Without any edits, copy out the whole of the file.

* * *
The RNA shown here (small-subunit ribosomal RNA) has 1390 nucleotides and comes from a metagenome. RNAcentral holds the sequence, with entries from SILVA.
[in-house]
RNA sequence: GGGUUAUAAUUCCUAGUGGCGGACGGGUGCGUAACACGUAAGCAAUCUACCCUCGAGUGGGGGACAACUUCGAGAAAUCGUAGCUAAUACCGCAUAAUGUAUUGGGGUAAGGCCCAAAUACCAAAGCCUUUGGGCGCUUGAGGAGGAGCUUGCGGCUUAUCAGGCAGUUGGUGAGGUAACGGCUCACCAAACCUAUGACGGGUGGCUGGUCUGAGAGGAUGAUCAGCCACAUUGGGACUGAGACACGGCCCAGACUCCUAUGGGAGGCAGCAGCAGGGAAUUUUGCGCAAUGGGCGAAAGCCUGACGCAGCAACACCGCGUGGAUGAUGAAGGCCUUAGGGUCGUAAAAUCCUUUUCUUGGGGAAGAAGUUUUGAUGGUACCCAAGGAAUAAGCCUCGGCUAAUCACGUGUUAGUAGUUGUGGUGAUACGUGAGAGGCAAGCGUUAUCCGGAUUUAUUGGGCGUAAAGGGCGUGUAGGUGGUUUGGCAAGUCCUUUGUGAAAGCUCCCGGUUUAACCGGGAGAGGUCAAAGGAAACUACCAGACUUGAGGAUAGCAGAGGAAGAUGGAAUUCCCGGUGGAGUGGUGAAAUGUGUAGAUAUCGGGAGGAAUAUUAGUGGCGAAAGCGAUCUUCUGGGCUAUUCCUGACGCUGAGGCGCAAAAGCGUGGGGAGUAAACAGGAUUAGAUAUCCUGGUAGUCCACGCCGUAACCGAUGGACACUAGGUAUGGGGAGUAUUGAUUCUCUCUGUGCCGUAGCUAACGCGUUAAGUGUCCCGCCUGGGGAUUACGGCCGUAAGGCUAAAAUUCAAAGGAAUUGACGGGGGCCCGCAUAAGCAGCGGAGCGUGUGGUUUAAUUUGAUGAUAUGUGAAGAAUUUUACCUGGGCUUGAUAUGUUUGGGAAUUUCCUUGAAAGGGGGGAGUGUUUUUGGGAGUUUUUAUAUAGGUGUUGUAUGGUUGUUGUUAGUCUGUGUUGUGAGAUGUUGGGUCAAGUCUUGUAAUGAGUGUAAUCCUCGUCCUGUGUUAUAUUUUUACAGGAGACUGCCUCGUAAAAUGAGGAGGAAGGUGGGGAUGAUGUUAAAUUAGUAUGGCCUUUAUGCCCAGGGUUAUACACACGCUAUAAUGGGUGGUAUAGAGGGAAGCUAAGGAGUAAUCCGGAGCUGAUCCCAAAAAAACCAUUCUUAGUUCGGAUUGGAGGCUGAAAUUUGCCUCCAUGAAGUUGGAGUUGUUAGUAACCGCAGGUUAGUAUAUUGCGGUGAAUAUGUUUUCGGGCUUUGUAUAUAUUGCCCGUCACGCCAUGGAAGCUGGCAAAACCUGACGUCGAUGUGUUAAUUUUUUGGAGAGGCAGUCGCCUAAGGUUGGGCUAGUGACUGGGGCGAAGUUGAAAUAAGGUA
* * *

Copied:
The RNA shown here (small-subunit ribosomal RNA) has 1390 nucleotides and comes from a metagenome. RNAcentral holds the sequence, with entries from SILVA.
[in-house]
RNA sequence: GGGUUAUAAUUCCUAGUGGCGGACGGGUGCGUAACACGUAAGCAAUCUACCCUCGAGUGGGGGACAACUUCGAGAAAUCGUAGCUAAUACCGCAUAAUGUAUUGGGGUAAGGCCCAAAUACCAAAGCCUUUGGGCGCUUGAGGAGGAGCUUGCGGCUUAUCAGGCAGUUGGUGAGGUAACGGCUCACCAAACCUAUGACGGGUGGCUGGUCUGAGAGGAUGAUCAGCCACAUUGGGACUGAGACACGGCCCAGACUCCUAUGGGAGGCAGCAGCAGGGAAUUUUGCGCAAUGGGCGAAAGCCUGACGCAGCAACACCGCGUGGAUGAUGAAGGCCUUAGGGUCGUAAAAUCCUUUUCUUGGGGAAGAAGUUUUGAUGGUACCCAAGGAAUAAGCCUCGGCUAAUCACGUGUUAGUAGUUGUGGUGAUACGUGAGAGGCAAGCGUUAUCCGGAUUUAUUGGGCGUAAAGGGCGUGUAGGUGGUUUGGCAAGUCCUUUGUGAAAGCUCCCGGUUUAACCGGGAGAGGUCAAAGGAAACUACCAGACUUGAGGAUAGCAGAGGAAGAUGGAAUUCCCGGUGGAGUGGUGAAAUGUGUAGAUAUCGGGAGGAAUAUUAGUGGCGAAAGCGAUCUUCUGGGCUAUUCCUGACGCUGAGGCGCAAAAGCGUGGGGAGUAAACAGGAUUAGAUAUCCUGGUAGUCCACGCCGUAACCGAUGGACACUAGGUAUGGGGAGUAUUGAUUCUCUCUGUGCCGUAGCUAACGCGUUAAGUGUCCCGCCUGGGGAUUACGGCCGUAAGGCUAAAAUUCAAAGGAAUUGACGGGGGCCCGCAUAAGCAGCGGAGCGUGUGGUUUAAUUUGAUGAUAUGUGAAGAAUUUUACCUGGGCUUGAUAUGUUUGGGAAUUUCCUUGAAAGGGGGGAGUGUUUUUGGGAGUUUUUAUAUAGGUGUUGUAUGGUUGUUGUUAGUCUGUGUUGUGAGAUGUUGGGUCAAGUCUUGUAAUGAGUGUAAUCCUCGUCCUGUGUUAUAUUUUUACAGGAGACUGCCUCGUAAAAUGAGGAGGAAGGUGGGGAUGAUGUUAAAUUAGUAUGGCCUUUAUGCCCAGGGUUAUACACACGCUAUAAUGGGUGGUAUAGAGGGAAGCUAAGGAGUAAUCCGGAGCUGAUCCCAAAAAAACCAUUCUUAGUUCGGAUUGGAGGCUGAAAUUUGCCUCCAUGAAGUUGGAGUUGUUAGUAACCGCAGGUUAGUAUAUUGCGGUGAAUAUGUUUUCGGGCUUUGUAUAUAUUGCCCGUCACGCCAUGGAAGCUGGCAAAACCUGACGUCGAUGUGUUAAUUUUUUGGAGAGGCAGUCGCCUAAGGUUGGGCUAGUGACUGGGGCGAAGUUGAAAUAAGGUA